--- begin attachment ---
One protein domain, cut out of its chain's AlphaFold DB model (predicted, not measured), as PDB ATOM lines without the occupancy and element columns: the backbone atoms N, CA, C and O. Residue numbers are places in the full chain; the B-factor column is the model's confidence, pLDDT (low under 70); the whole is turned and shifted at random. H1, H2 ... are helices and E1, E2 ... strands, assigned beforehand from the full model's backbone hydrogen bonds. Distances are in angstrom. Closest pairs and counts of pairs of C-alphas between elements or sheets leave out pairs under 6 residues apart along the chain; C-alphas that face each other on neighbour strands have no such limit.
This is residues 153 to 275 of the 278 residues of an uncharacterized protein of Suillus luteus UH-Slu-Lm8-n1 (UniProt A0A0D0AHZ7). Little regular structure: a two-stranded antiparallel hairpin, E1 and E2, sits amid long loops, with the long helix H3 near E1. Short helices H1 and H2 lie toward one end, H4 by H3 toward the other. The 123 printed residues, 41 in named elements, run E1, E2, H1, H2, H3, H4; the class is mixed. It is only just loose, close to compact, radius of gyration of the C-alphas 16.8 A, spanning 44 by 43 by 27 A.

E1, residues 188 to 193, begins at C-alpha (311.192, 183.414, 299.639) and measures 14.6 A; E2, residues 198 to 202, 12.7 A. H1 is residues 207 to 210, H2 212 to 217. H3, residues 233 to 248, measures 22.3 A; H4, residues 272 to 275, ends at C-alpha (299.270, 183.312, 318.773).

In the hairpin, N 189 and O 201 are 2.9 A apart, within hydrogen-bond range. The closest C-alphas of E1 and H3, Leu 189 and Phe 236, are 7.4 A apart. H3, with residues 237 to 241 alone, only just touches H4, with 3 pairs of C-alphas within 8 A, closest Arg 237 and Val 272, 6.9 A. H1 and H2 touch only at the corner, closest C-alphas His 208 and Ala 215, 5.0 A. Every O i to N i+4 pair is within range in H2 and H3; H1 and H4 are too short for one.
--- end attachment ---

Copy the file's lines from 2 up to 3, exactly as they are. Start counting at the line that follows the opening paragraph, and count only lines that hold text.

E1, residues 188 to 193, begins at C-alpha (311.192, 183.414, 299.639) and measures 14.6 A; E2, residues 198 to 202, 12.7 A. H1 is residues 207 to 210, H2 212 to 217. H3, residues 233 to 248, measures 22.3 A; H4, residues 272 to 275, ends at C-alpha (299.270, 183.312, 318.773).

In the hairpin, N 189 and O 201 are 2.9 A apart, within hydrogen-bond range. The closest C-alphas of E1 and H3, Leu 189 and Phe 236, are 7.4 A apart. H3, with residues 237 to 241 alone, only just touches H4, with 3 pairs of C-alphas within 8 A, closest Arg 237 and Val 272, 6.9 A. H1 and H2 touch only at the corner, closest C-alphas His 208 and Ala 215, 5.0 A. Every O i to N i+4 pair is within range in H2 and H3; H1 and H4 are too short for one.